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NUMERO 15 - 29/07/2009

 Discorso del Presidente degli Stati Uniti d'America Barack Obama in occasione del centenario della fondazione dell'Associazione nazionale per la promozione dei diritti delle persone di colore (NAACP)

It is an honor to be here, in the city where the NAACP was formed, to mark its centennial. What we celebrate tonight is not simply the journey the NAACP has traveled, but the journey that we, as Americans, have traveled over the past one hundred years.
It is a journey that takes us back to a time before most of us were born, long before the Voting Rights Act, the Civil Rights Act, and Brown v. Board of Education; back to an America just a generation past slavery. It was a time when Jim Crow was a way of life; when lynchings were all too common; and when race riots were shaking cities across a segregated land.
It was in this America where an Atlanta scholar named W.E.B. Du Bois, a man of towering intellect and a fierce passion for justice, sparked what became known as the Niagara movement; where reformers united, not by color but cause; and where an association was born that would, as its charter says, promote equality and eradicate prejudice among citizens of the United States.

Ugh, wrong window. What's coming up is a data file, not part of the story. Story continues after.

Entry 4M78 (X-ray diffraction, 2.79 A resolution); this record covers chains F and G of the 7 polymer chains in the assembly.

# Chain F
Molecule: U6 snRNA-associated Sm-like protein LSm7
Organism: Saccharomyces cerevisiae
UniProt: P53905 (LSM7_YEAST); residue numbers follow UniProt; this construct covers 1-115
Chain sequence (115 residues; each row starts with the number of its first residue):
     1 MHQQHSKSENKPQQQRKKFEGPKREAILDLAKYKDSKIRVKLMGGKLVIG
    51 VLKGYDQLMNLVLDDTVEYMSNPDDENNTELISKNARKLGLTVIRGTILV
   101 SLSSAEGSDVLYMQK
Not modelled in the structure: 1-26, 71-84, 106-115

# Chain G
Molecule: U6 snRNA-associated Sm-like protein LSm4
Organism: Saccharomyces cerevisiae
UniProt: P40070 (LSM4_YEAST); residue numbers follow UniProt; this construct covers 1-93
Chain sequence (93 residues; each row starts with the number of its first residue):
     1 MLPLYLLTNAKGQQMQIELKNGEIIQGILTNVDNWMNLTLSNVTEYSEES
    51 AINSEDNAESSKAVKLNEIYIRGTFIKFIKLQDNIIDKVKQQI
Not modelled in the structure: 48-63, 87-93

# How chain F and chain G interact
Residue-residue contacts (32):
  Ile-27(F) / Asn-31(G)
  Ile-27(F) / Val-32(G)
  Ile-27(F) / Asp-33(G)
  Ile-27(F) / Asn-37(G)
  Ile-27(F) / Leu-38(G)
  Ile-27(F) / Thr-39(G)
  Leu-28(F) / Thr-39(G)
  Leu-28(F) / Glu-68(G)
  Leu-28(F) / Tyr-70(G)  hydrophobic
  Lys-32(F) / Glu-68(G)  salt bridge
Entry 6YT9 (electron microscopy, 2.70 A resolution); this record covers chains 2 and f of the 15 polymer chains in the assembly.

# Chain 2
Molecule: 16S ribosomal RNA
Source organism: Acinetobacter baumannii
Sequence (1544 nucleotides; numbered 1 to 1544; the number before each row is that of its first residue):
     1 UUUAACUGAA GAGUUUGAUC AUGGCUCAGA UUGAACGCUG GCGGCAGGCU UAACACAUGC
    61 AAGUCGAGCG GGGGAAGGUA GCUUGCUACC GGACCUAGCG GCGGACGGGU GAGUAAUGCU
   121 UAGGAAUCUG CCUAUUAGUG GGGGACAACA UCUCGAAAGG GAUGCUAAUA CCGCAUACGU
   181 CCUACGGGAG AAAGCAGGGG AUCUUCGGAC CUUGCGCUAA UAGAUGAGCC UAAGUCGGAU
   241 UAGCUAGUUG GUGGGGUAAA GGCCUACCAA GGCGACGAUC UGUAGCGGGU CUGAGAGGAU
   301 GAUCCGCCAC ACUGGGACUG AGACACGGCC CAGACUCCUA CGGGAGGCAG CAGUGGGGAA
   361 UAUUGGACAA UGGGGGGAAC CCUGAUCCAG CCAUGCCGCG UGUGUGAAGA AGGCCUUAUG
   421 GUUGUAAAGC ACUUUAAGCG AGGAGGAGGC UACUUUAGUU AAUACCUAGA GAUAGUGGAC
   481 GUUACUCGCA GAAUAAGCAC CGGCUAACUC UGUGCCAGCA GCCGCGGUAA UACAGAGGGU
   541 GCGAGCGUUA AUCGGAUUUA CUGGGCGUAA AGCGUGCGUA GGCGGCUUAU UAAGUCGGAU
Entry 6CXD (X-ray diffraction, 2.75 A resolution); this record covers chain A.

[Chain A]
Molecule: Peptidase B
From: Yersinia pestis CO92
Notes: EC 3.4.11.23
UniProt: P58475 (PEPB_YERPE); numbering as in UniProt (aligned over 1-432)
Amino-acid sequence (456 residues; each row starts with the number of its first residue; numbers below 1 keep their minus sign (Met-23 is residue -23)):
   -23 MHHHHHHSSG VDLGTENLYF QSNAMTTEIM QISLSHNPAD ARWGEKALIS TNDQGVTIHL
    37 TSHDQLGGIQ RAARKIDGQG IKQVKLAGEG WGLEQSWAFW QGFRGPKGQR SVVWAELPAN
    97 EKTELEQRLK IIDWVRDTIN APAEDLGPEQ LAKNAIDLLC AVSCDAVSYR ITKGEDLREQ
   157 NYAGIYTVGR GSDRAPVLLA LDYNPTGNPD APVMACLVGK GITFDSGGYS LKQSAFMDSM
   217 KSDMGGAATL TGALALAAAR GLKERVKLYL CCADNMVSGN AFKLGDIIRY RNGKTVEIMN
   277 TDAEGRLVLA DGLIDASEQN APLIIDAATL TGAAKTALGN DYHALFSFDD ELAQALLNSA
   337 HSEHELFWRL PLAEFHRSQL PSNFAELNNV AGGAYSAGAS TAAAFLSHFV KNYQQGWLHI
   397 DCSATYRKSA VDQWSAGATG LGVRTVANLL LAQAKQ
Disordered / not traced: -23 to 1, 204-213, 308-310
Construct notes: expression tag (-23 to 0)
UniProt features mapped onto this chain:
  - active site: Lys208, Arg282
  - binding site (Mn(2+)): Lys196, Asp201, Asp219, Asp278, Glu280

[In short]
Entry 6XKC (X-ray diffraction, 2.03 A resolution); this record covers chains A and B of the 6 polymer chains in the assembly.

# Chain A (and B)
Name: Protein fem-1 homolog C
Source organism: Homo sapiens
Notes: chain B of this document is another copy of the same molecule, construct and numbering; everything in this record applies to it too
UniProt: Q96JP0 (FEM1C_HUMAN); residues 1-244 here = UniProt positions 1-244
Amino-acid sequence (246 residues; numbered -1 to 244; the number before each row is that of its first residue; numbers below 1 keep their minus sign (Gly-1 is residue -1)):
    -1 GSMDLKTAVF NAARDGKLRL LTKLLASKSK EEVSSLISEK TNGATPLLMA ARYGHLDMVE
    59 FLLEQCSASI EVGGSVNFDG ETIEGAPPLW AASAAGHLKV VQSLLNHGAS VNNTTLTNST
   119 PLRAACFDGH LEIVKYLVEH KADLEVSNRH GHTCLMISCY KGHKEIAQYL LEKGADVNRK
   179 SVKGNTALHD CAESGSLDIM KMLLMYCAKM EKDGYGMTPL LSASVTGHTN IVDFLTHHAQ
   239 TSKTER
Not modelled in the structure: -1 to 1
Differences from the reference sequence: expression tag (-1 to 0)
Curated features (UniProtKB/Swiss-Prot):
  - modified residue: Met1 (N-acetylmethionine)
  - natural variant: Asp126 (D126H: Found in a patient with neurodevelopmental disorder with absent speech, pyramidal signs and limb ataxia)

From the beginning, Du Bois understood how change would come - just as King and all the civil rights giants did later. They understood that unjust laws needed to be overturned; that legislation needed to be passed; and that Presidents needed to be pressured into action. They knew that the stain of slavery and the sin of segregation had to be lifted in the courtroom and in the legislature.
But they also knew that here, in America, change would have to come from the people. It would come from people protesting lynching, rallying against violence, and walking instead of taking the bus. It would come from men and women - of every age and faith, race and region - taking Greyhounds on Freedom Rides; taking seats at Greensboro lunch counters; and registering voters in rural Mississippi, knowing they would be harassed, knowing they would be beaten, knowing that they might never return.

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